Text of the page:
I imagine that the current state of U.S. refugee resettlement is no surprise to writer Jessica Goudeau, who describes the United States’ predictable pendulum swing between “restrictionist” (limited admissions) and “liberalizer” (more open admissions) refugee policies over the decades in her book, After the Last Border: Two Families and the Story of Refuge in America.
The stories of The Refugees do not follow one single thread, save this: leaving one world and entering another is not a zero-sum game. For the figures of Nyguen’s stories, travelling over the ocean does not mean that the past resides in family homes; the present is a constant act of integration, bricolage performed over and over again, carving out space for the past.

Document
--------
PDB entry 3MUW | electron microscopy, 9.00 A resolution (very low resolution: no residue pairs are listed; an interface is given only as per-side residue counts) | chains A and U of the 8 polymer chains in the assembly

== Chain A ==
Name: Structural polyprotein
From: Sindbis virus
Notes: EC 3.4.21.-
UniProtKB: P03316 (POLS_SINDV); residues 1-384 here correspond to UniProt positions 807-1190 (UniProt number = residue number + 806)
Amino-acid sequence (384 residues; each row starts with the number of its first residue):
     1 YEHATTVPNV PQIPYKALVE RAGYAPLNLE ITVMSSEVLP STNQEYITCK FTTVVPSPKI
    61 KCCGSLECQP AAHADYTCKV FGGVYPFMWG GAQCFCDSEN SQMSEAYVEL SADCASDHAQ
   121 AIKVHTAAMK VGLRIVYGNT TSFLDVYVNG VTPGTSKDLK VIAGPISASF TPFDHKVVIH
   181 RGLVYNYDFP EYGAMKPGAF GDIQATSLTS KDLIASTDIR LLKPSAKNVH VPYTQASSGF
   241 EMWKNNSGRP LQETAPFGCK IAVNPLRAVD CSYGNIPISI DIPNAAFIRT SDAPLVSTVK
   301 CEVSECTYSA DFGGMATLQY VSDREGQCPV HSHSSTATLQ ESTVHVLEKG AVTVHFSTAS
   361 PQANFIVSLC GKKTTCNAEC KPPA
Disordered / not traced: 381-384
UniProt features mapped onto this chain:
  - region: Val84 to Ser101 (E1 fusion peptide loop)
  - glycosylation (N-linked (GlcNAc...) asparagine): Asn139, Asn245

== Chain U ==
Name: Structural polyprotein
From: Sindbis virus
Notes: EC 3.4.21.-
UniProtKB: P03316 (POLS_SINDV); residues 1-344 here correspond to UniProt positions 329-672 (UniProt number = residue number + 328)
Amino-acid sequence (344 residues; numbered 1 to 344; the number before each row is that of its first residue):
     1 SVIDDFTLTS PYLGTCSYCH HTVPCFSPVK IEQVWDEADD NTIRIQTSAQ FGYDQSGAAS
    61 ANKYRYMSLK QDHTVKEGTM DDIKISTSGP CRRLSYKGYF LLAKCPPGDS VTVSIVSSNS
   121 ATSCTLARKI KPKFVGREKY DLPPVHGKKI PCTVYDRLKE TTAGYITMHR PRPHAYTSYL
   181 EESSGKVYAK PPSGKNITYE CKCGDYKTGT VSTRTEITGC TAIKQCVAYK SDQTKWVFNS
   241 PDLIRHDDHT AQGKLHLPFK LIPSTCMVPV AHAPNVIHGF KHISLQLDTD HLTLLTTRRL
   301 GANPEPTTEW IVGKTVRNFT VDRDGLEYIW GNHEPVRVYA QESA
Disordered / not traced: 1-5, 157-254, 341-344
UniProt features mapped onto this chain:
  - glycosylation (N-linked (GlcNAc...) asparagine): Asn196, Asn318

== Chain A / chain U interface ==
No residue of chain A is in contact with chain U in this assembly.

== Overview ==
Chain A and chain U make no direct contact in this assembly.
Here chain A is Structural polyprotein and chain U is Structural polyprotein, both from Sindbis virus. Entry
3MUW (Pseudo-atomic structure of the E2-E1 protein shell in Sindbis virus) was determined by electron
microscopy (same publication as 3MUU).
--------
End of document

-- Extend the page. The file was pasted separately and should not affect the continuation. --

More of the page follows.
We serve a God who points us to an abundant life. And maybe that’s not a safe life, or a comfortable life, or a life that makes no demands on us. But if we have learned anything from Scripture, it’s that this God loves to hide the good news of that abundant life in the face of a stranger.
How should we have mercy on those who are experiencing the ravages of war, whose very lives are being robbed from them? Should we ask for the tired, the poor, and the huddled masses yearning to break free just to be brought here?